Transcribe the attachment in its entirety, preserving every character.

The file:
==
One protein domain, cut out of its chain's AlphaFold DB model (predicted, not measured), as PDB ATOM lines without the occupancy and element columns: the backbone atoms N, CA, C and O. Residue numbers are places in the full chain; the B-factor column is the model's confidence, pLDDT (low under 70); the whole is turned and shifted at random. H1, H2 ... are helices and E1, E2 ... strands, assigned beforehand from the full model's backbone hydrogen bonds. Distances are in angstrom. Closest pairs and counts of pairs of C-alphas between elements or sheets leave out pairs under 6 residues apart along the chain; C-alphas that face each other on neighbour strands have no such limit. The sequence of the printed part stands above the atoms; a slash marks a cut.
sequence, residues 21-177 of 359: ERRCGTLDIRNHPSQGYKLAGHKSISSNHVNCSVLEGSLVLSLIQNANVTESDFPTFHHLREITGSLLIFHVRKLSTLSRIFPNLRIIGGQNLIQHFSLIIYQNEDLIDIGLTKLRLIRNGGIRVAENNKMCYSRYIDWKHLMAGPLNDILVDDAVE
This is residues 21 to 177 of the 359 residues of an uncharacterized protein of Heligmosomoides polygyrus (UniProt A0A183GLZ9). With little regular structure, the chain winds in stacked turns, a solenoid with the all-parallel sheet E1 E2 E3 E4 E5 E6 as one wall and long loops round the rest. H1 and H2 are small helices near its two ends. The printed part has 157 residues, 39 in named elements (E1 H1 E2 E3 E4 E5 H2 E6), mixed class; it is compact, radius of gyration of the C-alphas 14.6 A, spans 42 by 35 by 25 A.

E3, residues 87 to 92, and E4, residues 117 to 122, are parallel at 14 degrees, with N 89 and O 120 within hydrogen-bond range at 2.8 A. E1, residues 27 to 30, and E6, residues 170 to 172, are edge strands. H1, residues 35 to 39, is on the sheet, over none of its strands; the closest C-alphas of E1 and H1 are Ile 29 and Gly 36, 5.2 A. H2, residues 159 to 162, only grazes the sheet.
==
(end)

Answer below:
One protein domain, cut out of its chain's AlphaFold DB model (predicted, not measured), as PDB ATOM lines without the occupancy and element columns: the backbone atoms N, CA, C and O. Residue numbers are places in the full chain; the B-factor column is the model's confidence, pLDDT (low under 70); the whole is turned and shifted at random. H1, H2 ... are helices and E1, E2 ... strands, assigned beforehand from the full model's backbone hydrogen bonds. Distances are in angstrom. Closest pairs and counts of pairs of C-alphas between elements or sheets leave out pairs under 6 residues apart along the chain; C-alphas that face each other on neighbour strands have no such limit. The sequence of the printed part stands above the atoms; a slash marks a cut.
sequence, residues 21-177 of 359: ERRCGTLDIRNHPSQGYKLAGHKSISSNHVNCSVLEGSLVLSLIQNANVTESDFPTFHHLREITGSLLIFHVRKLSTLSRIFPNLRIIGGQNLIQHFSLIIYQNEDLIDIGLTKLRLIRNGGIRVAENNKMCYSRYIDWKHLMAGPLNDILVDDAVE
This is residues 21 to 177 of the 359 residues of an uncharacterized protein of Heligmosomoides polygyrus (UniProt A0A183GLZ9). With little regular structure, the chain winds in stacked turns, a solenoid with the all-parallel sheet E1 E2 E3 E4 E5 E6 as one wall and long loops round the rest. H1 and H2 are small helices near its two ends. The printed part has 157 residues, 39 in named elements (E1 H1 E2 E3 E4 E5 H2 E6), mixed class; it is compact, radius of gyration of the C-alphas 14.6 A, spans 42 by 35 by 25 A.

E3, residues 87 to 92, and E4, residues 117 to 122, are parallel at 14 degrees, with N 89 and O 120 within hydrogen-bond range at 2.8 A. E1, residues 27 to 30, and E6, residues 170 to 172, are edge strands. H1, residues 35 to 39, is on the sheet, over none of its strands; the closest C-alphas of E1 and H1 are Ile 29 and Gly 36, 5.2 A. H2, residues 159 to 162, only grazes the sheet.